‘Distributed energy resources’ isn’t just solar; it encompasses a raft of other cunning technologies, says Richard MacGeorge, a former infrastructure finance specialist at the World Bank, and now lead special advisor to the chief executive at Infracom, the New Zealand Infrastructure Commission – Te Waihanga.
These include smarter metering, smart appliances (heat pumps, pool pumps and electric hot water systems, for example) and – critically – battery storage.
Storage closer to home
On a local level, most newly-installed home solar systems now come with a battery, which can store electricity during the day when the sun is shining but often no one is at home. Then they release it in the evening, after the sun has gone down and everyone arrives back and turns on the jug, the shower and the computer.
Where batteries are too expensive, water tanks can play a similar role, as Keith Turner’s house shows.
Timo and Valerie Reitnauer have 12 solarcity-owned panels on their roof. These power their Waikanae home and run two electric vehicles they use for their home-based gift basket business We Love Local. Timo says his weekly electric bill is around $20 in summer, when there’s lots of sun and longer days. It’s $80 in winter, when they turn the heating on. But their power bill includes the electricity they use working from home and – critically – all fuel costs for the cars.
In the past, he reckons they spent around $500 a month on petrol alone.
Reitnauer says having a bigger battery would bring his bills down.
“In the evenings in the winter the battery kicks in when peak rates start, around 5pm and it probably lasts two and half hours, so we still have to pay for some power.”
For the time being, though, bigger batteries are just too expensive.
Using your EV to power your home
In the future, MacGeorge anticipates, the power stored in the Reitnauers’ electric car batteries could also be part of their overall household power mix – providing electricity as well as using it.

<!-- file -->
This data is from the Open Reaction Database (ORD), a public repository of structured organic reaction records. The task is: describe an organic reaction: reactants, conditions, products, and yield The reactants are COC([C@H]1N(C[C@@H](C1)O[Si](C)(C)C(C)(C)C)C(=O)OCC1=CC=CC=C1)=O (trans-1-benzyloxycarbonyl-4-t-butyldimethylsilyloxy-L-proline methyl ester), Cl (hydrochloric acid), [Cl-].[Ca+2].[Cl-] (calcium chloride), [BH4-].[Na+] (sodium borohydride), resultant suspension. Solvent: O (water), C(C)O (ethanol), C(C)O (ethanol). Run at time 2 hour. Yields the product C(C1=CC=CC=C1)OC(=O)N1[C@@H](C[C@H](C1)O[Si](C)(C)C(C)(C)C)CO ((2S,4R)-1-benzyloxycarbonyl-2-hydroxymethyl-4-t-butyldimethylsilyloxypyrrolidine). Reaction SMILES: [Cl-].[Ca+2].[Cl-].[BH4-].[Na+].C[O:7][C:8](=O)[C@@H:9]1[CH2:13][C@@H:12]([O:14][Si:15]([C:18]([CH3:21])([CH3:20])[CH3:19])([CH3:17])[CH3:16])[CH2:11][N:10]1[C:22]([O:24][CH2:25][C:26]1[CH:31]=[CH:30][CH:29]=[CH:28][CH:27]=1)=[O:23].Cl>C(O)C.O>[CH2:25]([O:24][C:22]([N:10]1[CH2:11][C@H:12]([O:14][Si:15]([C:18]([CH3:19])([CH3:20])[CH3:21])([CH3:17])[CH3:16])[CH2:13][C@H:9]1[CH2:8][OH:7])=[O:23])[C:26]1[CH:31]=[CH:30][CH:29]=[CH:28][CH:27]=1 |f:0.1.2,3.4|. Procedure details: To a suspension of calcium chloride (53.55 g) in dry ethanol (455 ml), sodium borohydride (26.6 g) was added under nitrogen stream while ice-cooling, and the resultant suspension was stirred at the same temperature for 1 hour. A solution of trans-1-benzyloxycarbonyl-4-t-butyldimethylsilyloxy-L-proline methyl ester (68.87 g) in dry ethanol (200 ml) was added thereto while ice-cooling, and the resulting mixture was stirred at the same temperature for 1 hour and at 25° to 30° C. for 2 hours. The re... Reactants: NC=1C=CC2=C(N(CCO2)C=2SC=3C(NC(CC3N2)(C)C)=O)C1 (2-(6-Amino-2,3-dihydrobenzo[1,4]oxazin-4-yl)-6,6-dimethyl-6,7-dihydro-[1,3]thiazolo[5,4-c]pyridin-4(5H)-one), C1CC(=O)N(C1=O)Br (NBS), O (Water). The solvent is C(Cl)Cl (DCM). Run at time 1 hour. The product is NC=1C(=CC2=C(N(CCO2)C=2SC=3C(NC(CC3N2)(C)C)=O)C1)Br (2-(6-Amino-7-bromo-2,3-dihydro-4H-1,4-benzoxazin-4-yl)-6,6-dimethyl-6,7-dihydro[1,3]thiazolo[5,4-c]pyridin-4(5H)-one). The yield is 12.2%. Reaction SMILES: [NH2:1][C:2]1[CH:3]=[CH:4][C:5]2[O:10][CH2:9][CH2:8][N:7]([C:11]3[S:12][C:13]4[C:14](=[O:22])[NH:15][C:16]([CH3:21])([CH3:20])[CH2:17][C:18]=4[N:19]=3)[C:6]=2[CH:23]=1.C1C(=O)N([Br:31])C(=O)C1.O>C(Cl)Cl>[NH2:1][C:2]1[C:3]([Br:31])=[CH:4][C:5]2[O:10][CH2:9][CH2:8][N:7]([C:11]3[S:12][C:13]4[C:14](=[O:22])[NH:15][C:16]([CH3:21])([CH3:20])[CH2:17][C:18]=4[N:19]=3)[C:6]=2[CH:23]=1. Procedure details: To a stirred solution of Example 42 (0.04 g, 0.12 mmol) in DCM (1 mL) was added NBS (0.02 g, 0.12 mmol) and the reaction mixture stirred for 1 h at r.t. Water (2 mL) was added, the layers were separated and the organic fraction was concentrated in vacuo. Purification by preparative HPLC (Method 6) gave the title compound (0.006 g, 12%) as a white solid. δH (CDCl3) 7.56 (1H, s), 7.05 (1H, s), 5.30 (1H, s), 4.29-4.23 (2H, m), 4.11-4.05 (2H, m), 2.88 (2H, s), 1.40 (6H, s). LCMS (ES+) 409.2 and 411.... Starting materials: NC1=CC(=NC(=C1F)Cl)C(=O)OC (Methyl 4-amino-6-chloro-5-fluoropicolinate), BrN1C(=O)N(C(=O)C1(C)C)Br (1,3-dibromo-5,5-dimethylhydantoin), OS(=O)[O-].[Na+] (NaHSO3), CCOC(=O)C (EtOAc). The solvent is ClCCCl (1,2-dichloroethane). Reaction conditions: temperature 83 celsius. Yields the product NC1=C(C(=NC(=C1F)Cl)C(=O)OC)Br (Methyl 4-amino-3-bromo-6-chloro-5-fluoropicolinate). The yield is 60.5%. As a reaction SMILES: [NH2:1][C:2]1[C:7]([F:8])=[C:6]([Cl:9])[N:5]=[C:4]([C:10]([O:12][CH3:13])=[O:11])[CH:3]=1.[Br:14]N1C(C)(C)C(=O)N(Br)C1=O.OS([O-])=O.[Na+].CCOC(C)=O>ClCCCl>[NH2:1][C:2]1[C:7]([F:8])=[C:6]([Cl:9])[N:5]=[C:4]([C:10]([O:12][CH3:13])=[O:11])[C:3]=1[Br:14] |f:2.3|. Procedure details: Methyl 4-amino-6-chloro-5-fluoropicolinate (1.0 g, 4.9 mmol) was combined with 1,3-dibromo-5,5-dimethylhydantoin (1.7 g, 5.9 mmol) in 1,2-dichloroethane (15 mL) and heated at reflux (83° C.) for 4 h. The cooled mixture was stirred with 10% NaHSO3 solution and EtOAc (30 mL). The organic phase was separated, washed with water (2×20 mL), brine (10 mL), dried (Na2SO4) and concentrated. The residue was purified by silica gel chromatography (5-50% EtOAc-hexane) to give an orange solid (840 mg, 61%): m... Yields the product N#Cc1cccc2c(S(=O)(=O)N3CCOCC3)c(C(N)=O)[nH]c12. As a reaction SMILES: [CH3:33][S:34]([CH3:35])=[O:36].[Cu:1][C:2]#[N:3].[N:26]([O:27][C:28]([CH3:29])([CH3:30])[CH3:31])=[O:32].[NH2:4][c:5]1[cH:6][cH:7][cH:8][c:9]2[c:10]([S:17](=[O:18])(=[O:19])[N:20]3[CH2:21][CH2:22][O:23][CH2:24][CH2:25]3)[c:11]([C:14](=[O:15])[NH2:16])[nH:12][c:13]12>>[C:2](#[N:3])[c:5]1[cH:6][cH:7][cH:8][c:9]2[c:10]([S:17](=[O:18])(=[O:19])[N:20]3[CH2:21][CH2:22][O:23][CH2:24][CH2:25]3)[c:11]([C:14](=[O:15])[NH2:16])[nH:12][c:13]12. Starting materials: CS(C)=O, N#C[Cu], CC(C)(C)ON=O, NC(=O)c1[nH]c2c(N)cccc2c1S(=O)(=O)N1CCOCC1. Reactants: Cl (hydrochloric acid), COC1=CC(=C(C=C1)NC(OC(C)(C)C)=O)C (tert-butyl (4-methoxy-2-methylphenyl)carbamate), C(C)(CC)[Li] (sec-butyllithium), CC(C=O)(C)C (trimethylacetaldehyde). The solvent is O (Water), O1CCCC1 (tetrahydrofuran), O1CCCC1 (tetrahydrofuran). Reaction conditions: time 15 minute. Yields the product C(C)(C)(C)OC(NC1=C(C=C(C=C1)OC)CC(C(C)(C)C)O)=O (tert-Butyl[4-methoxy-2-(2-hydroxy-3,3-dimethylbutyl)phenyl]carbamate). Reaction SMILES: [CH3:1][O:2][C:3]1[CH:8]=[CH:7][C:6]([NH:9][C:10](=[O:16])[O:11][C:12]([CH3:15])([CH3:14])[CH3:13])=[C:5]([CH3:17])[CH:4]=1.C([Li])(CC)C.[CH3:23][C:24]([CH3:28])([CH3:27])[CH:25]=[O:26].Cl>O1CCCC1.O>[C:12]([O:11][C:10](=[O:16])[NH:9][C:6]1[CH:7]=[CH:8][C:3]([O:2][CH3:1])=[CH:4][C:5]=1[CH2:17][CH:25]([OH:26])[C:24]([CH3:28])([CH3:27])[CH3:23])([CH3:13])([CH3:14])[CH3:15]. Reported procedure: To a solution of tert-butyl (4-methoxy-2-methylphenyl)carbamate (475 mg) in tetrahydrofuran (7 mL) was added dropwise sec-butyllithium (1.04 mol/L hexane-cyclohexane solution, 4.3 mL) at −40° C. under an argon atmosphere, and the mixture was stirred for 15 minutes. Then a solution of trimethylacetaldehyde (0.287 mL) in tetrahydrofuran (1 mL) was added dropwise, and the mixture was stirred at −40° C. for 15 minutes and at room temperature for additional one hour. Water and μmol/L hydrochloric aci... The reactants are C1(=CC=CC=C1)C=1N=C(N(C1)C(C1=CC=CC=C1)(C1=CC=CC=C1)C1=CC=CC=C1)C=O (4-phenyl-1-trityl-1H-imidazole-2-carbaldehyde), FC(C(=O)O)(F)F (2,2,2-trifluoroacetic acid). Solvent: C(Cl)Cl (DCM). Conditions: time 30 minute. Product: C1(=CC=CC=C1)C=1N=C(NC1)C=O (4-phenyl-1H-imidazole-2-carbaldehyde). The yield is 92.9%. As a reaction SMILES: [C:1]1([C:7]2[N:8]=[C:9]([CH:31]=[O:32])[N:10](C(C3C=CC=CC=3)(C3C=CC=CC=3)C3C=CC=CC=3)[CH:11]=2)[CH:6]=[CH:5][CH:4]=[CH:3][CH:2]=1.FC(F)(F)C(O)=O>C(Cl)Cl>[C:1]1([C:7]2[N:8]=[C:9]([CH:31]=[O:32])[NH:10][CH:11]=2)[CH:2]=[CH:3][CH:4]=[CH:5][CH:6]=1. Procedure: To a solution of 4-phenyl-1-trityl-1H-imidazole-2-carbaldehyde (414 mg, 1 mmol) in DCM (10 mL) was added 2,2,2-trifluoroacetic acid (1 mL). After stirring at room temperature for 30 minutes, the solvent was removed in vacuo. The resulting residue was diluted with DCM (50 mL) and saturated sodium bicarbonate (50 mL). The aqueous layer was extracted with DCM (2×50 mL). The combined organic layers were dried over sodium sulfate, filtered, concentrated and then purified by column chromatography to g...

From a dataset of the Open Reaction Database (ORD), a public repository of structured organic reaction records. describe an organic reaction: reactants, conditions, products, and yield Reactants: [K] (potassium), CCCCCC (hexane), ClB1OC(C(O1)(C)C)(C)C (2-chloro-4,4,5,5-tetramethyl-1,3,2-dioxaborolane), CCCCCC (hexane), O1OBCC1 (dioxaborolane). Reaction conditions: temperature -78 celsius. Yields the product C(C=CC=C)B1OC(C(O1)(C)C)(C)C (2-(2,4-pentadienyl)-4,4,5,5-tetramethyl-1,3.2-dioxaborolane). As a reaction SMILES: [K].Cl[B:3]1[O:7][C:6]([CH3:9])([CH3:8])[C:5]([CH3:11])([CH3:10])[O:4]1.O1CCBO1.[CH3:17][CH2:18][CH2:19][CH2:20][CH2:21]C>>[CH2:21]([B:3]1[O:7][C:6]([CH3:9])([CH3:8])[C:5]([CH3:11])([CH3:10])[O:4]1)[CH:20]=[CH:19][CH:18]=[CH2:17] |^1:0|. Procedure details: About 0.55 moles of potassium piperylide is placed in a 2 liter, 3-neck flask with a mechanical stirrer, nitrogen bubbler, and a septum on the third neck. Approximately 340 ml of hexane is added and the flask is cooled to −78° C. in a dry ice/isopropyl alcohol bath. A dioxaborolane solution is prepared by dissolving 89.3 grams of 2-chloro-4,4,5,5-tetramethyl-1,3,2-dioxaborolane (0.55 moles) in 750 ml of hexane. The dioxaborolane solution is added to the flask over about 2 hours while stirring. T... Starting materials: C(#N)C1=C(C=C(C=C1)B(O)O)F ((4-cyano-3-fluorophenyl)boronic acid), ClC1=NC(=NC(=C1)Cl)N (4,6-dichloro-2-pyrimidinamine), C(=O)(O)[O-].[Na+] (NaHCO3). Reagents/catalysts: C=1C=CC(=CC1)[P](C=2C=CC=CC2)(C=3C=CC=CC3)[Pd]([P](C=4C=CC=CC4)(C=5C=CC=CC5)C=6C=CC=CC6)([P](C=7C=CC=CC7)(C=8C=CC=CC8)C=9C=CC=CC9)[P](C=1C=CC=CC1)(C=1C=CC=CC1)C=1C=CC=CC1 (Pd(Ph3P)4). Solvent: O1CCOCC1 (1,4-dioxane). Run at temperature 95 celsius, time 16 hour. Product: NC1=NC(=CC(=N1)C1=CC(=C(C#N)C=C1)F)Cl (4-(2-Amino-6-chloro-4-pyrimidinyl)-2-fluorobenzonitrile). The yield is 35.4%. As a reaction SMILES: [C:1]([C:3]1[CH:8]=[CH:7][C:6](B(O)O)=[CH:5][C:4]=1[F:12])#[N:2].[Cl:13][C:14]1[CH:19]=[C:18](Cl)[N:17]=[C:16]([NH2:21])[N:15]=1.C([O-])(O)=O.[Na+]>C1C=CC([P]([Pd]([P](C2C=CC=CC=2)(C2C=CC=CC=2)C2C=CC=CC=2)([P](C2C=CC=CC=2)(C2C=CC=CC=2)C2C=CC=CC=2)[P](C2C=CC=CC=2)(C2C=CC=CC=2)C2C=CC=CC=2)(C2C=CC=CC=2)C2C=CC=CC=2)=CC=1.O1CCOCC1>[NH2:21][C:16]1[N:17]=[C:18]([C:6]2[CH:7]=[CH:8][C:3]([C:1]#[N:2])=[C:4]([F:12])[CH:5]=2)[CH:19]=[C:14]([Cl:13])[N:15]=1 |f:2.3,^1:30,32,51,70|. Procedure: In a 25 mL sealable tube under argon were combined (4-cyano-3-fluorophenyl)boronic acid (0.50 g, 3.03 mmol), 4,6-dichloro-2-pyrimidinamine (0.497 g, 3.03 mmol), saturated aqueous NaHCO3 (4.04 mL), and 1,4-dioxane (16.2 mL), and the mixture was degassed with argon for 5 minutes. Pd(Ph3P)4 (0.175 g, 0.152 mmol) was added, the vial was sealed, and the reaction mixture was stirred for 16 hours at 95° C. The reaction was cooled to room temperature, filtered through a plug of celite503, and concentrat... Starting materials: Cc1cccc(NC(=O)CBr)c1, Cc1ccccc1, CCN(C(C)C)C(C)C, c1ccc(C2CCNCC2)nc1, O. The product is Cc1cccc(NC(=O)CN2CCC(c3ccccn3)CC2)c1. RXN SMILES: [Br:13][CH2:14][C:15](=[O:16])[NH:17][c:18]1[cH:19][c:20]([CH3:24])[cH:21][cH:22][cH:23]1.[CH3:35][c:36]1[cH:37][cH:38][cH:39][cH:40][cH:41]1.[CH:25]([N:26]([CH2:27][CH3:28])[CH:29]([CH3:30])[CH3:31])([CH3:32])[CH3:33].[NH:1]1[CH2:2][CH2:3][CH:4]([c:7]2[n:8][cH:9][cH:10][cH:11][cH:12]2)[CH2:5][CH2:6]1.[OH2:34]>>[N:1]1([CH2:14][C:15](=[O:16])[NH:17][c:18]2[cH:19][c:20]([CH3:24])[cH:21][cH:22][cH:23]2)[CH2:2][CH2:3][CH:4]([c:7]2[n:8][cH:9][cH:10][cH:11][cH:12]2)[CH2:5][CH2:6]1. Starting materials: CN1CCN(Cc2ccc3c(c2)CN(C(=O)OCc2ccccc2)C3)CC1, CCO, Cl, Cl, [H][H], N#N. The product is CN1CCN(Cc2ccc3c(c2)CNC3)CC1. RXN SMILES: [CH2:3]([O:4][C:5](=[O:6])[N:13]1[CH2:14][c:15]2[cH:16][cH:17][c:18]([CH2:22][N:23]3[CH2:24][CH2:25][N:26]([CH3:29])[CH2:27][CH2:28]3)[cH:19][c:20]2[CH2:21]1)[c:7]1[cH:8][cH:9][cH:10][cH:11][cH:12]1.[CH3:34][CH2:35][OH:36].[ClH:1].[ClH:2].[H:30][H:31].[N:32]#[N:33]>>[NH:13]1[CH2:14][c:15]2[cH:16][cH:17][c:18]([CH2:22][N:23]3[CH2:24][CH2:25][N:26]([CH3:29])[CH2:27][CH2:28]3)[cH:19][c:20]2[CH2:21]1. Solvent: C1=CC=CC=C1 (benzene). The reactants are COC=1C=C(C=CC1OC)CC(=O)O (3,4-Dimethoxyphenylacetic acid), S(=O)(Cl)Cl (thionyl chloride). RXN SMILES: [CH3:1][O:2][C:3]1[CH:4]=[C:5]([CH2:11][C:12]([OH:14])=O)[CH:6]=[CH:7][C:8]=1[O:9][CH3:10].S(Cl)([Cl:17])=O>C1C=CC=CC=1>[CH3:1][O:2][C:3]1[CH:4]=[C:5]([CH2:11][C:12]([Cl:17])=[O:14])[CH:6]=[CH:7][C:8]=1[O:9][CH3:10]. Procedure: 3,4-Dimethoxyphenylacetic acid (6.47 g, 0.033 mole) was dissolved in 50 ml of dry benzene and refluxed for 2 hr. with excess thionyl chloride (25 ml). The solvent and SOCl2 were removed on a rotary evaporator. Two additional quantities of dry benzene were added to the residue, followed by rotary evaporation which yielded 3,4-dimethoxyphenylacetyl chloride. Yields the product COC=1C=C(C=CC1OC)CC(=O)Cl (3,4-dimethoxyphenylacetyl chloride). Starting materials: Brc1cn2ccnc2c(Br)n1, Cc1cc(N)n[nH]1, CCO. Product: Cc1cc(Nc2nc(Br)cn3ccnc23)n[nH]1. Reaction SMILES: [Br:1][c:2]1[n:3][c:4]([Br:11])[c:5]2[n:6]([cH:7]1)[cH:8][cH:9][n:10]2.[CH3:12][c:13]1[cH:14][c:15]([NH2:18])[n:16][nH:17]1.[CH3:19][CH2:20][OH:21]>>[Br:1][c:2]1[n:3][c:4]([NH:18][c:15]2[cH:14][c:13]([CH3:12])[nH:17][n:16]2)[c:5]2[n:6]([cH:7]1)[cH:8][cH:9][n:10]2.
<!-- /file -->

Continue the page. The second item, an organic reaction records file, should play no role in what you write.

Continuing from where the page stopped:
“Think about a battery like a buffer tank. So let’s say the EV [electric vehicle] battery charges during the off-peak times in the middle of the night when power is cheap. It might be able to supply some of the household needs in the morning when everyone switches on the lights and has a shower.”
Companies like Amazon and Google are already investing in home automation systems – mostly around lights, security systems and smart speakers.
But Turner says in the future, smart control systems will be able to optimise how the power goes in and out of your home – working with electricity tariffs, storage batteries, weather forecasting software, and your family’s historical electricity usage patterns.
I see a power industry where the management and the manipulation of data is going to become a very big part of the future game.
“My optimiser might tell me my battery’s only a quarter full and electricity prices are low, and it can gauge that over the next five hours prices are going to rise. So it’s going to buy power for me now and fill up my battery quickly.
“But on the other hand, it might be that prices are actually going to go down. In that case, it’s going to let me use my battery right up, and then buy when prices go low.”
“I see a power industry where the management and the manipulation of data is going to become a very big part of the future game.”
Think what’s happened in broadcast media. A generation ago, TV programmes went from a few large media production and distribution companies to the consumer sitting on the couch. Now there are multiple media channels, and punters can contribute as well as consume.
Transpower’s Richard Hobbs predicts that by 2030 there will be more than 2 million smart appliances across this country interacting with the electricity network in real time – and 4 million by 2035. That will include 1.5 million electric vehicles.
Heat pumps could play a big role.
Imagine a winter evening peak electricity period. If usage spiked the power retailers would simply turn consumers’ heat pumps down a couple of degrees for a few minutes.
Consumers would receive a payment to compensate.
“The market is still quite young – we’ve barely scratched the surface of the potential value there, but it’s coming,” Hobbs says. “In time there will be significant opportunity for consumers to realise value through their energy resources, be they batteries, solar, electric vehicles or smart appliances.”
And that means “a significant opportunity in the future to alleviate the pressure on the lines networks, and also on generation”, he says.
“I think we could start realising some real value by 2025 in the space, and the market will be fairly well developed and mature by 2030.”
What about wind?